Much like the Denver Art Museum's Becoming Van Gogh told the story of Vincent's extensive personal studies toward artistic virtuosity, its newest show, Passport to Paris, illustrates how French art shifted and how Impressionism was born. We take for granted that any of this happened, but especially Impressionism, which we automatically assume was as welcome in its own time as it is now. Indeed, it was far more radical than we realize.
Passport is actually three exhibits: Court to Café and Drawing Room, curated by associate curator of painting and sculpture Angelica Daneo, and Nature as Muse by Christoph Heinrich, who holds the title of Frederick and Jan Mayer director. The DAM borrowed from Dr. Esmond Bradley Martin, the Los Angeles County Museum of Art and Connecticut's Wadsworth Atheneum to put on these shows, as well as from the private collection of Frederic C. Hamilton, whose jaw-dropping Impressionist holdings have never been shown together, and only rarely individually before now.
The DAM clearly aimed for an immersive experience here, even if it's not as enveloping as, say, Yves Saint Laurent: The Retrospective, which was less museum than atelier. However, if you, like me, wondered how you could go from the fluffy, blushing, painterly realm of Boucher to the Classical flavor of Napoleonic-era master David to the prismatic, quivering vividness of Manet or Pissarro, here's your answer.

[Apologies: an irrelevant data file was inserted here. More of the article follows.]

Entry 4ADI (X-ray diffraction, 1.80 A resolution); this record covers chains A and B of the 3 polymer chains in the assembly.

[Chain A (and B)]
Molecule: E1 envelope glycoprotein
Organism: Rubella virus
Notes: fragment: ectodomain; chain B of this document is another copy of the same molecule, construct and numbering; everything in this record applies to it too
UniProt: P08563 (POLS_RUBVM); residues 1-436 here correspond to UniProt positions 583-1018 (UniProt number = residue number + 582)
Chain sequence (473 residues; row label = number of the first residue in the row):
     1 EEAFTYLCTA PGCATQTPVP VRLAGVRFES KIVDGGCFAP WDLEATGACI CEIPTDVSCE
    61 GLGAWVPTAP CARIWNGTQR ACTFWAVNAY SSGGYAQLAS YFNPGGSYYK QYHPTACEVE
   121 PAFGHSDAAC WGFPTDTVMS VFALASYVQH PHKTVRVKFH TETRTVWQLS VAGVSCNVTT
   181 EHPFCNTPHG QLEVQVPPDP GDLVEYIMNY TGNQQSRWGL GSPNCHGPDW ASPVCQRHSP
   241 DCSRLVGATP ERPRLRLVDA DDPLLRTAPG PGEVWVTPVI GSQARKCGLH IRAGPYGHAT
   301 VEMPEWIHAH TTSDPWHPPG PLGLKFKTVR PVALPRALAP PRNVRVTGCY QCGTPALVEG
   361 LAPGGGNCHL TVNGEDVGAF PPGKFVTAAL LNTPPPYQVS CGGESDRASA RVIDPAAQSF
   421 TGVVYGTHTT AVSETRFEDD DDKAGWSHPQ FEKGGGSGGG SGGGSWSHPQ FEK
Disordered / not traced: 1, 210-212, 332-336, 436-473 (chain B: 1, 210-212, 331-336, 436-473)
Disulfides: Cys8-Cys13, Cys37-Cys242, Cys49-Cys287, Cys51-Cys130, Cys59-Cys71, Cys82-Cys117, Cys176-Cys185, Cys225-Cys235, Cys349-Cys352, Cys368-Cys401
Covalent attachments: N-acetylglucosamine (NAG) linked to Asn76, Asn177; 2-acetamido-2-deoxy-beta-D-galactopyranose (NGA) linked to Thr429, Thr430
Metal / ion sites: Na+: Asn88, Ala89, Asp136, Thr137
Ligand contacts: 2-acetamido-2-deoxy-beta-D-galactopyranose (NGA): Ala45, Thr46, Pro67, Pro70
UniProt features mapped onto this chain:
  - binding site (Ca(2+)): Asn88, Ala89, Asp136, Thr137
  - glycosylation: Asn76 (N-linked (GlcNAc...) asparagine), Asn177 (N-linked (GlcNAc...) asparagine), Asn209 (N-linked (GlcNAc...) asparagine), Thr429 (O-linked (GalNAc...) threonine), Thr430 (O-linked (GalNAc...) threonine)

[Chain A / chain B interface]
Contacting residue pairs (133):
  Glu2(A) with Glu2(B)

Court and Nature are chronological shows that take you through the development of these artistic movements. The former guides visitors through four centuries of French art, beginning in the lavish courts of Louis XIV, through the French Revolution, through the rebirth of Paris in the mid-19th century. This is where Nature zooms in, and unfolds the story of the Impressionists.
Many forces shaped the movement — a revamped Paris with large, outdoor public arenas with boulevards, fountains and parks; oil paint manufactured in tubes; a taste for modernity — but Heinrich best describes the spirit of it in a small winter scene by Pissarro, the first Impressionist.
The work, from the DAM collection, isn't set anywhere glamorous, just a farmhouse on a cold, bleak day. But Pissarro sees much more: "He's treating this as a gem and he's seeing all the colors of the light."
Where Pissarro and his ilk devoted themselves to the very much here-and-now of their surroundings, warts and all, their predecessors looked to the unblemished past for inspiration. To build a picture of life in the 1600s and 1700s, the DAM outfits its galleries with period music and the decorative arts of the time (right down to the wallpaper). In sharp contrast to the Impressionists stomping out to the parks, laden with easel, paint and canvas, the elite of the past traveled via sedan, carried by men above the mucky streets of Paris. The sedan on display in Court sits among the swirling, ornate furniture and paintings of the upper classes done with exacting detail and a distinctly unburdened mood.
Drawing Room ought not be forgotten either. It's a quiet little space off to the side of Court, dimmed to protect its bounty: works on paper. Here, you can get up close and personal with a drawing by a teenage Toulouse-Lautrec or the stunning sketches of Watteau. Drawings are intimate and immediate, Daneo says; you can see the raw skill that knows how to make a confident line or mark a perfect gesture. How do you describe that fleeting look between confidants? That particular sway of a woman's arm? That which turns a face into a likeness?
Again, here's your answer.